how can I have equivalent exposure and identical white balance while changing f stops using speedlight? im shooting from shoes when it comes to the moment of changing f stops from 5 to 16 in order to get more depth of field, the white balance changes... any help would be greatful, thanks in advance.

  • 3
    Sounds like you may be getting more ambient light in the mix at the wider aperture, less at the smaller. How is the white balance changing? What is your shutter speed? What's the room lighting like? What ISO? Are you using manual settings on the speedlight or automatic? – BobT Dec 22 '18 at 19:22
  • @Hueco Correct. Read about WB - and immediately forgot it again. Some days I should really stay quiet... ;-) – flolilo Dec 22 '18 at 20:18
  • @flolilolilo nah, no worries. Sounds like you need to up your strobe game :-) – Hueco Dec 22 '18 at 21:14

Let’s pull the question apart...

Assuming a full strobe lit scene...

how to maintain exposure while changing f stop?

The only other variables in play are ISO and strobe power. So if you go from f/4 to f/8, you’d need to correspondingly either raise your ISO two stops or double your strobe power, twice.

how to maintain white balance while changing strobe power

Strobes naturally have a different white balance through the power range. The best thing you can do is use customs white balance and redo it after changing power output.

So, putting it together, to maintain exposure and white balance, you’d need to increase ISO or strobe power, or both, and then redo your white balance setting.


Assuming a mixed lighting scenario...

how to maintain exposure while changing f stop

Let’s assume that you’re mixing natural and artificial light and are using the strobe as fill. If you go from f/4 to f/11, then your strobe must get 2^3 times more powerful to get the same amount of fill flash off the subject and into the camera.

But, also keep in mind that you’ve dropped your ambient capture as well. So you’ll have to lengthen the shutter speed by 3 stops as well.

how to maintain white balance

Well, if you’re mixing strobe and ambient, you’ve probably already placed a gel or filter over the strobe to balance it to your ambient. Not much should need to change. If your strobe swings so wildly at different power outputs, you may need to change filters/gels.


A note on the inverse square law

In both scenarios, increasing strobe power is a solution for getting correct subject exposure when decreasing your f stop. Keep in mind that this will spill more light into your background. It may be necessary to instead mess with not only the lights power but also it’s placement distance from the subject.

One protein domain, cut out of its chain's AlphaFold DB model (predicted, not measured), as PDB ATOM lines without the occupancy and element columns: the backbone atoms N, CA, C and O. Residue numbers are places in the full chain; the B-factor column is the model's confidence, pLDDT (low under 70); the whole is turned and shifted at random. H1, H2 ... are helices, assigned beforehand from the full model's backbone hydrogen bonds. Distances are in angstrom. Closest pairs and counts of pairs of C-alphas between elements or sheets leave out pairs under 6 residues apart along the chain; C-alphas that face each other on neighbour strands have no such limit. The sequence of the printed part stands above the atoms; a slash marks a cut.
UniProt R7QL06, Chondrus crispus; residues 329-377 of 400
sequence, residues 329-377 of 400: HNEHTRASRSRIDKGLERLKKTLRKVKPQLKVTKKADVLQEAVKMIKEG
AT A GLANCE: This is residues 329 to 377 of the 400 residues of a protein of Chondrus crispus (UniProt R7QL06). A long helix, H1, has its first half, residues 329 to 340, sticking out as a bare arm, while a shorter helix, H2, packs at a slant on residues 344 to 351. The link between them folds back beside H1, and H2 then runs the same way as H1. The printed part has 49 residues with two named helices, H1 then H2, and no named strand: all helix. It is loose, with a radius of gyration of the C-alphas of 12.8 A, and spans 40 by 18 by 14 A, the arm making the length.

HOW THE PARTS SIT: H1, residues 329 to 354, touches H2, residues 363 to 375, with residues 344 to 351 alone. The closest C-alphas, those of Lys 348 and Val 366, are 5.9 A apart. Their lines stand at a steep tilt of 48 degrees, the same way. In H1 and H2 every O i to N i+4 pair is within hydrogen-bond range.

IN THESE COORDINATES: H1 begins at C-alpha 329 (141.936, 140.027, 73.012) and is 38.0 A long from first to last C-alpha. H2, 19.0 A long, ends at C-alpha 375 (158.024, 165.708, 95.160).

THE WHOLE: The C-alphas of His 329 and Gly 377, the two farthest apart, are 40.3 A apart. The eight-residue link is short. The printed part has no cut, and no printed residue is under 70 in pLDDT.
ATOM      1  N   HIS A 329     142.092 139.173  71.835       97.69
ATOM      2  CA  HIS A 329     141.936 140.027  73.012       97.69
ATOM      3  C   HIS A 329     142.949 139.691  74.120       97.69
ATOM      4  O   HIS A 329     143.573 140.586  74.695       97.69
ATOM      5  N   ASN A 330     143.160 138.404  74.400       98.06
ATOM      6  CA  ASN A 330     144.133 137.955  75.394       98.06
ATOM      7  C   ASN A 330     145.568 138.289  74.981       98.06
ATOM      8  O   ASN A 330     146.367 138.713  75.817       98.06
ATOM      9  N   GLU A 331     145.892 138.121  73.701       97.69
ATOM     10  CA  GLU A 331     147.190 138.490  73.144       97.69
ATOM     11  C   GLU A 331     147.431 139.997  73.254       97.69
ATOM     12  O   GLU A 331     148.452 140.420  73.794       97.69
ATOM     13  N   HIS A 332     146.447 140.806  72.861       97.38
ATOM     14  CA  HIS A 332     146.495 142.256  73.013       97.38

TL;DR. Won't be exact/identical from shot to shot, but gel your flash to match the ambient, shoot RAW, and compensate for aperture changes with ISO or consider using TTL if you don't care if the ambient exposure level shifts.

The white balance is likely changing because you're getting different amounts of ambient light in, and the ambient light color doesn't match your flash's color. This is going to be a problem for you no matter what white balance you have set in-camera. In this situation, gelling the flash to match the color of the ambient light, so a single white balance setting will still work for the image is useful. As would shooting RAW, instead of jpeg, so you can "reset" the white balance after the fact in post.

However, keep in mind that speedlights often aren't color consistent across all power settings, so changing the flash power may change its white balance. And that going over sync speed will rob you of flash power, d

Exposure-wise, if you rapidly swap aperture settings, you must also compensate with a change in ISO setting if you want to maintain the same flash/ambient exposure.

Ambient exposure is controlled by ISO, aperture, and shutter speed.
Flash exposure is controlled by ISO, aperture, flash power, and flash-to-subject distance.

So, say, -3.3EV on aperture (f/5→f/16) also means going +3.3EV (10x) on the ISO, so ISO 100→1000. If you compensated with a combination of ISO and shutter speed (say, ISO 100→400 + shutter speed of 1/250→1/80), then the shutter speed portion (+1.3EV) also has to be compensated for by flash power (say, 1/4→1/2+1/3EV) because shutter speeds below sync speed don't affect flash exposure.